As mentioned by the Chair, I would also like to congratulate the two winners of the DCE student competitions. The Aubrey Gorbam Best Oral Presentation was awarded to Grascen Shidemantel from Binghamton University, and the Lynn Riddiford Award for Best Student Poster was awarded to Carley Lowe from Northern Arizona University. Many thanks to all of the judges who attended this year’s student talks and visited the posters. Choosing only two winners from all of these excellent presentations was very difficult. 

The 2022 SICB Conference in sunny Phoenix, Arizona will be here before we know it. Please check the SICB website and the “Upcoming meetings” tab for more information on the exciting DCE sponsored and co-sponsored symposia. For anyone who is thinking about organizing a symposium for the 2023 meeting in Austin, TX, please note that proposals will be due in August 2021. We look forward to seeing all of your faces in person, and until then, please stay safe and healthy!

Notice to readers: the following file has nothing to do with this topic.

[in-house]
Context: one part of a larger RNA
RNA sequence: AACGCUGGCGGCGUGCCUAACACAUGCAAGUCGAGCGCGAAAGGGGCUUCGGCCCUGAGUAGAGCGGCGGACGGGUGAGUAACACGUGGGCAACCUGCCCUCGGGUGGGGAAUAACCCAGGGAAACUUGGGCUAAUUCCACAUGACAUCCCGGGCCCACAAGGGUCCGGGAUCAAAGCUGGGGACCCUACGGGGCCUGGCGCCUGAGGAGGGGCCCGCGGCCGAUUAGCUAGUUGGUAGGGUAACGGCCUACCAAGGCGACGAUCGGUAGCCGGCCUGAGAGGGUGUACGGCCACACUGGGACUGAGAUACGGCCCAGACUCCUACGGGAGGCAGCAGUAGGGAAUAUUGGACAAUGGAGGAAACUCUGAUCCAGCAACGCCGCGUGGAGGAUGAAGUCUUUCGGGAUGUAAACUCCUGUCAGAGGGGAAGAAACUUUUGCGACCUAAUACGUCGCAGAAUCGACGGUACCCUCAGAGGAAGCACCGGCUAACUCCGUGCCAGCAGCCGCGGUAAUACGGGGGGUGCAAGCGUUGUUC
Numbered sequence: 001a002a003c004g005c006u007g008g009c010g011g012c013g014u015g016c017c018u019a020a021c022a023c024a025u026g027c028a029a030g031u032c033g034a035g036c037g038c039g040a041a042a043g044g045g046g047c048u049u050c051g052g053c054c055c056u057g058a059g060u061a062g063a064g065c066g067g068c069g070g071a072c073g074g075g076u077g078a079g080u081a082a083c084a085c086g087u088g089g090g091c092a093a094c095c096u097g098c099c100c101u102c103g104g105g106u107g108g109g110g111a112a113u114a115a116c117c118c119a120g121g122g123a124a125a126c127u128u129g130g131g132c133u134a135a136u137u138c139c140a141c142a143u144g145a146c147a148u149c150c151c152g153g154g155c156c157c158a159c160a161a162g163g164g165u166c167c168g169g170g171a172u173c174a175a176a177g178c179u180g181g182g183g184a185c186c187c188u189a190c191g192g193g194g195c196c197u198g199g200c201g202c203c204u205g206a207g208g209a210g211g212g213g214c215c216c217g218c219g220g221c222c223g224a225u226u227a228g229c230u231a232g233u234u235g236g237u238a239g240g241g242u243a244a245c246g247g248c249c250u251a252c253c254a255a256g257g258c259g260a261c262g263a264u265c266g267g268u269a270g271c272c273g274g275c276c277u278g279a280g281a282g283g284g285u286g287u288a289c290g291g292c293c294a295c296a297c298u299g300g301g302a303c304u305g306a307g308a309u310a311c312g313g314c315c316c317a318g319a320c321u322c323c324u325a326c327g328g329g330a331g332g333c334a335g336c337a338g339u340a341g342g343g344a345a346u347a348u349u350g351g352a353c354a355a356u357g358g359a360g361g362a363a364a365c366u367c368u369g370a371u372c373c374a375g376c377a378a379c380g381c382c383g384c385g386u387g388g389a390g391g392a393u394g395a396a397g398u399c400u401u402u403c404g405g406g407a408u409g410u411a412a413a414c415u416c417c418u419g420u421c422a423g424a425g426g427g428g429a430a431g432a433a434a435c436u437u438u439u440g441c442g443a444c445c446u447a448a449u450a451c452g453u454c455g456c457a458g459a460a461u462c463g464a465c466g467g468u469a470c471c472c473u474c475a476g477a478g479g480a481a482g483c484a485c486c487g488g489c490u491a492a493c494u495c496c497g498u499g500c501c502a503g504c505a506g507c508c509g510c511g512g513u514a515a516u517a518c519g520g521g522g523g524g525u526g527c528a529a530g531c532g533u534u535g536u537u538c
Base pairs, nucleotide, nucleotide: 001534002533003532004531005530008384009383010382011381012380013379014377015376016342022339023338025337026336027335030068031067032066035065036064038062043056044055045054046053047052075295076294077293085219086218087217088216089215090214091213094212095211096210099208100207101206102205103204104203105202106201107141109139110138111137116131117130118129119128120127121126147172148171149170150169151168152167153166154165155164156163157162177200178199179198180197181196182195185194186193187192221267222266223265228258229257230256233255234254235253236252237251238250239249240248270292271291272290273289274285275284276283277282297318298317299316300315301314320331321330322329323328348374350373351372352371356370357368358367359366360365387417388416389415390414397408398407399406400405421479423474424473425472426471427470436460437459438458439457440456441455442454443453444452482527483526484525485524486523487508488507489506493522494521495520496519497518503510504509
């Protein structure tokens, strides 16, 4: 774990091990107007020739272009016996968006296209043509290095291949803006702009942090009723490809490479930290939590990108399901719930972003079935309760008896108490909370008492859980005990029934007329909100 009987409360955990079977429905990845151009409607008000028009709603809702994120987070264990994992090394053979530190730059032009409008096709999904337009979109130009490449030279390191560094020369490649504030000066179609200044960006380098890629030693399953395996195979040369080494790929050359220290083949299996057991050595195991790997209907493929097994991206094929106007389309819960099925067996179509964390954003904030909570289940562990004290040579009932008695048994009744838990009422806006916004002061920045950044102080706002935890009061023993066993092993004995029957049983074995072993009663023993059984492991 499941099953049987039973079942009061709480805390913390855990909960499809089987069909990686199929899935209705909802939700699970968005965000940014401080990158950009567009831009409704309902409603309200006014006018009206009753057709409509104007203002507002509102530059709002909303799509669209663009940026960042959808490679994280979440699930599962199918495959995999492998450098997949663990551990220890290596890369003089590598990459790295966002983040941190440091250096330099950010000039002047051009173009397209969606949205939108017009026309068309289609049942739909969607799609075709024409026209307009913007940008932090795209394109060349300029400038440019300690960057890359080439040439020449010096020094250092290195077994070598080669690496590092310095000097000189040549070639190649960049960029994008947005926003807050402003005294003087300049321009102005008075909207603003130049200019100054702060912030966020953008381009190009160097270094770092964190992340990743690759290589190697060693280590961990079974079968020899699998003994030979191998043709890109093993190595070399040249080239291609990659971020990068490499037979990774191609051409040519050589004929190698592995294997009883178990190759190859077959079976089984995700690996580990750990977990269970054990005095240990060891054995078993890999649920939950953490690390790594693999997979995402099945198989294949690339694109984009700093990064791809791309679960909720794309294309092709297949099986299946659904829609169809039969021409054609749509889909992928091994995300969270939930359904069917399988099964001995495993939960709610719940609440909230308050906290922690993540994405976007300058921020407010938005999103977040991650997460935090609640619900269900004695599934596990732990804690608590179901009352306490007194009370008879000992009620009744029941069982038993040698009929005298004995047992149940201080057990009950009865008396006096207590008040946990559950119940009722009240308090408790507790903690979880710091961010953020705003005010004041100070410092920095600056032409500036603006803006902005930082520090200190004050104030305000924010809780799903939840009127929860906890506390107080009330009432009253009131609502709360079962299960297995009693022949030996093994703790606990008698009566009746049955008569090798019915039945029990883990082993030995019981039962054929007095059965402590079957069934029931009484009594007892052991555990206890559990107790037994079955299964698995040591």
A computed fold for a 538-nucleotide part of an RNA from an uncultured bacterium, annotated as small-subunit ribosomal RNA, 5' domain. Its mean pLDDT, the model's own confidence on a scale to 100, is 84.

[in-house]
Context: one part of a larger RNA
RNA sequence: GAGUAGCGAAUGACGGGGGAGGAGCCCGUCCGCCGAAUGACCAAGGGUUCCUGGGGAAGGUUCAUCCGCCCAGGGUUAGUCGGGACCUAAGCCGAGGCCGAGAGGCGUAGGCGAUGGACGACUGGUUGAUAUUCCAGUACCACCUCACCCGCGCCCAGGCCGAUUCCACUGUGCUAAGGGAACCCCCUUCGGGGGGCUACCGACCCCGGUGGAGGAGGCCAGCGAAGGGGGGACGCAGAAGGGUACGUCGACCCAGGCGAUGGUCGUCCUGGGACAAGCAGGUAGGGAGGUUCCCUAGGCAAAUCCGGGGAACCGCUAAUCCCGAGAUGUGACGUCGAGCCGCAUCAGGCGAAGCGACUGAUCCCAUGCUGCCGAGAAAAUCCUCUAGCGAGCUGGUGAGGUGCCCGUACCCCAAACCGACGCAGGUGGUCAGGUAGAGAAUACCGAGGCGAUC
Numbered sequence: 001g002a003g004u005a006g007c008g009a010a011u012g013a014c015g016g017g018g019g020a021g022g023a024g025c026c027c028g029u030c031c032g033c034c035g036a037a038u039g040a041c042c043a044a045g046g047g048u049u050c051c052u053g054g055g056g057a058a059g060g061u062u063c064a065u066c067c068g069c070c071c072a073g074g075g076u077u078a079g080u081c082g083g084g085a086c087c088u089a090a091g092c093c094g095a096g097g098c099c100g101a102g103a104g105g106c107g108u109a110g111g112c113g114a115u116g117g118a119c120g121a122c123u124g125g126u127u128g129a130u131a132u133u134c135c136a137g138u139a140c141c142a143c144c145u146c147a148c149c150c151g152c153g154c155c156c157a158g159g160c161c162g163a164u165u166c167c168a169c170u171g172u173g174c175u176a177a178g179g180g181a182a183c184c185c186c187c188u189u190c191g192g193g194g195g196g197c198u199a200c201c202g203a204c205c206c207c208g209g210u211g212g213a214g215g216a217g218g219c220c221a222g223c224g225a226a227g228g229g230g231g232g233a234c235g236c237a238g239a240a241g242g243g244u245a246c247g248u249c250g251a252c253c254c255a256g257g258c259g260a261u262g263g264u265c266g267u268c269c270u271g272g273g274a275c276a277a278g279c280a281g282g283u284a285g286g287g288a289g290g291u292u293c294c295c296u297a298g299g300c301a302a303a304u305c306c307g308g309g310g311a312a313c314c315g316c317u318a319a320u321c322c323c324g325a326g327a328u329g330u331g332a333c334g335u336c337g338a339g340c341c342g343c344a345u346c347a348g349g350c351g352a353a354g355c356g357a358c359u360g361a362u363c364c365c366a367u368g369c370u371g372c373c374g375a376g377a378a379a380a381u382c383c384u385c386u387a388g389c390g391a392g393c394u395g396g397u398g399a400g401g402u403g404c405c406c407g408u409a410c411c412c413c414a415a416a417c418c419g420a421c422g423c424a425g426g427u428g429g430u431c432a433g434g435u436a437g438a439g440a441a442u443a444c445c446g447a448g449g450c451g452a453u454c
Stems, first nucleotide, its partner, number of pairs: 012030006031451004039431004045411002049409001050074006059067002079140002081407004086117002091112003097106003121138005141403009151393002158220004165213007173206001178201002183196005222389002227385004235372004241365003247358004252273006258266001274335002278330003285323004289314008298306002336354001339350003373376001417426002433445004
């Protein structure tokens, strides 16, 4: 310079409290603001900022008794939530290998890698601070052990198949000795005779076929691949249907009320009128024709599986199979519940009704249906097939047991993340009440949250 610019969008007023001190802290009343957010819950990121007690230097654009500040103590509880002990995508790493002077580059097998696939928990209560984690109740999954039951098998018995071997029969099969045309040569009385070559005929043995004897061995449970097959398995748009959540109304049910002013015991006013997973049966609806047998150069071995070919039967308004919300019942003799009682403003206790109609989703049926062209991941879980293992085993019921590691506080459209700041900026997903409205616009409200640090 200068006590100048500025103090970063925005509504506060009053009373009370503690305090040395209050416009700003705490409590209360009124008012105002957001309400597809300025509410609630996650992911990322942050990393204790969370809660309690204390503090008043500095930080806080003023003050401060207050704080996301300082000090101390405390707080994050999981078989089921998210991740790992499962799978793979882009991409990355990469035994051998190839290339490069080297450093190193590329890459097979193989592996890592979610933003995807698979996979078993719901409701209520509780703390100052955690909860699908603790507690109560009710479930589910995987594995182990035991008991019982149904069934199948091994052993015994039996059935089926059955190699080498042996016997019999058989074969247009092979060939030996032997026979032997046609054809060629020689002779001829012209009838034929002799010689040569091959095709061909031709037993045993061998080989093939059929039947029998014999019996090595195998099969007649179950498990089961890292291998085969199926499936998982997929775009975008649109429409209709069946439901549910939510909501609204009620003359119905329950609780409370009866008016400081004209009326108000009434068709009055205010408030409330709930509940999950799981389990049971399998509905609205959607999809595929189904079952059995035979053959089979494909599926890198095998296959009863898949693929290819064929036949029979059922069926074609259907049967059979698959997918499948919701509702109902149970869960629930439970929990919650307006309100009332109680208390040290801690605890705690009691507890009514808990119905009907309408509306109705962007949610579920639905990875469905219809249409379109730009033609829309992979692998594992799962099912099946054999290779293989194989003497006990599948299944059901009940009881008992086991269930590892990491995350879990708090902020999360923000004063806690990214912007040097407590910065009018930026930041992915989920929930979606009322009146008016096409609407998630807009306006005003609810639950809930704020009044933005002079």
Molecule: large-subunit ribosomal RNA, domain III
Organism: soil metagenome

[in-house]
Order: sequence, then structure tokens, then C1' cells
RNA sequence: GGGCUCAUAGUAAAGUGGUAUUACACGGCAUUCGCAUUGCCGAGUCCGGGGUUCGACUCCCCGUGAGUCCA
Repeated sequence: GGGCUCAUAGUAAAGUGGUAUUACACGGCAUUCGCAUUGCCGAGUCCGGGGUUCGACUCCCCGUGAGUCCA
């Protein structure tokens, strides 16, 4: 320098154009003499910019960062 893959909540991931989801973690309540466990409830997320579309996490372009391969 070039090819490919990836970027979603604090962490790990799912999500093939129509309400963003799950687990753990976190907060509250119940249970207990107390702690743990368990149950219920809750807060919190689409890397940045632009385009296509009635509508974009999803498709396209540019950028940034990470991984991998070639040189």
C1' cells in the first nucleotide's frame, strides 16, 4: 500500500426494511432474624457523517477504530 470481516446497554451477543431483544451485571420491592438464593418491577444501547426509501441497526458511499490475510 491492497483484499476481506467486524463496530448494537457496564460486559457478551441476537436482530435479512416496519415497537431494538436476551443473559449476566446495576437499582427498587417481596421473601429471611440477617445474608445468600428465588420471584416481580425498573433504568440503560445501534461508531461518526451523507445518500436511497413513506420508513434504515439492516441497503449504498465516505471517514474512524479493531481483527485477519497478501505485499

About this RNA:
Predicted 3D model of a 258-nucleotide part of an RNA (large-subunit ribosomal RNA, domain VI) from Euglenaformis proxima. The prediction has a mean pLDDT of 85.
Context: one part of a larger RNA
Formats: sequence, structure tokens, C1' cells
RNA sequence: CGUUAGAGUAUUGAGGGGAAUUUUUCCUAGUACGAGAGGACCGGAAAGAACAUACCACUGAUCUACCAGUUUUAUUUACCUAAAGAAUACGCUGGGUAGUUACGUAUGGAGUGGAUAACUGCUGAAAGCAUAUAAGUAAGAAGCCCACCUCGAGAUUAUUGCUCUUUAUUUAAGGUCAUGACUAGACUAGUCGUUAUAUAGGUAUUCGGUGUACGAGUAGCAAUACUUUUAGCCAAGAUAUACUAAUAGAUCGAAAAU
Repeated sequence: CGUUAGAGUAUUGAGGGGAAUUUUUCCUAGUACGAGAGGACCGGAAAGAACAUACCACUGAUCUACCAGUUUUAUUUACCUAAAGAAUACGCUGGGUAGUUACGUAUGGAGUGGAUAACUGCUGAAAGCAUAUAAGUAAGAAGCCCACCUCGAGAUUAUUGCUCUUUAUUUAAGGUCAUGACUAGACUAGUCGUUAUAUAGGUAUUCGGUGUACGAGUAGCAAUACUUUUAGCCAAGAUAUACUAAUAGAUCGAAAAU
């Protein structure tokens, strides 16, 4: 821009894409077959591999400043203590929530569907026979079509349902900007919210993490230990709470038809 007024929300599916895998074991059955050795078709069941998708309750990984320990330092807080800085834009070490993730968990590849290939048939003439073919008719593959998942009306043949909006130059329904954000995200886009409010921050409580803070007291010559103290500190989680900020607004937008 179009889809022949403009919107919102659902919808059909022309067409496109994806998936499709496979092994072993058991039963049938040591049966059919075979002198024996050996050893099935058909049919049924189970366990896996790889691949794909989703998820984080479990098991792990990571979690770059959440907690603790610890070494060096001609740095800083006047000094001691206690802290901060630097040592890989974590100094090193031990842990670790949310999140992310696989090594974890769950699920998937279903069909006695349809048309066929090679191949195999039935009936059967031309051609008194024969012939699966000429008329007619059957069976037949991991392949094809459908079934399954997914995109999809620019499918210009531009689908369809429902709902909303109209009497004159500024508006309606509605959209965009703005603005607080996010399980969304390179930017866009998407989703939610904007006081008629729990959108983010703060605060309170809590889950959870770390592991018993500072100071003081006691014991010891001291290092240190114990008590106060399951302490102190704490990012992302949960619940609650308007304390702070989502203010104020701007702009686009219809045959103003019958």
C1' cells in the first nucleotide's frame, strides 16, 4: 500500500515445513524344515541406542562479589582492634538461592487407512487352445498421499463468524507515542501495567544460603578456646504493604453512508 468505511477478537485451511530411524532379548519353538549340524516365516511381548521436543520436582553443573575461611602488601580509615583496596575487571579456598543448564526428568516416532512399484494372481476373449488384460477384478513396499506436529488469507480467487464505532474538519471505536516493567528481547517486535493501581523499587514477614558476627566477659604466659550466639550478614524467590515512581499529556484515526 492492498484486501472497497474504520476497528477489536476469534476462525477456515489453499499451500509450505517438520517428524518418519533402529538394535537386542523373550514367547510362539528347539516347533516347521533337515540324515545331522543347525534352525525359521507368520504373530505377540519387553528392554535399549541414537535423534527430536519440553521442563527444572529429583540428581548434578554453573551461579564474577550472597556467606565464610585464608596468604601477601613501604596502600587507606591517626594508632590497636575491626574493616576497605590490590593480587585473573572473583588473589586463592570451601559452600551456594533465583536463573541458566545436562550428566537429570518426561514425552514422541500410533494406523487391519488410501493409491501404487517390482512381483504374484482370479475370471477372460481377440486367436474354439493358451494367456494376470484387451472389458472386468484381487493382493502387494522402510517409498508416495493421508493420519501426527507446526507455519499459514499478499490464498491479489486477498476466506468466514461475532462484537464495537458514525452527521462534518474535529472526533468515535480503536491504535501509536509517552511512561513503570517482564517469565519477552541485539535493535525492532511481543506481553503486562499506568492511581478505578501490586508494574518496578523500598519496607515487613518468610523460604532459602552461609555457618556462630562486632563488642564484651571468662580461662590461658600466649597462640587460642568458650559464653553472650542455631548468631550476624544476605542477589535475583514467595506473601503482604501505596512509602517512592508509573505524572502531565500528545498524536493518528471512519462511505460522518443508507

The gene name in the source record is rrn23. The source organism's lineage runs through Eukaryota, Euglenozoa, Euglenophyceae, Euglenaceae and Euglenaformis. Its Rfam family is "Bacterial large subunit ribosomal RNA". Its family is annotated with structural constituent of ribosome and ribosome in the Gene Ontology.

Message from the Secretary

Christine Lattin, secretary.DCE@sicb.org

 Hi everyone! I am taking over from Tim Grieves, who did a terrific job as DCE Secretary for the last two years. Thanks so much to Tim for his service to the Division!

 Even though we couldn’t all be together in Washington, DC, it was still wonderful to see so much exciting new work from DCE Members at the virtual meeting. I spent two months bingeing on all of your cool science, which was frankly pretty awesome to be able to do. I hope you enjoyed the conference too, and here’s hoping that next year we can do it in person.

 DCE election season is ahead of us, and this year we have elections for DCE Chair-elect and Secretary-elect. We are very lucky to have two excellent candidates for both open positions. Please read their biographies and candidate statements and take a few moments to cast your ballot when the time comes. Everyone who was a member at the time of the Annual Meeting is eligible to vote.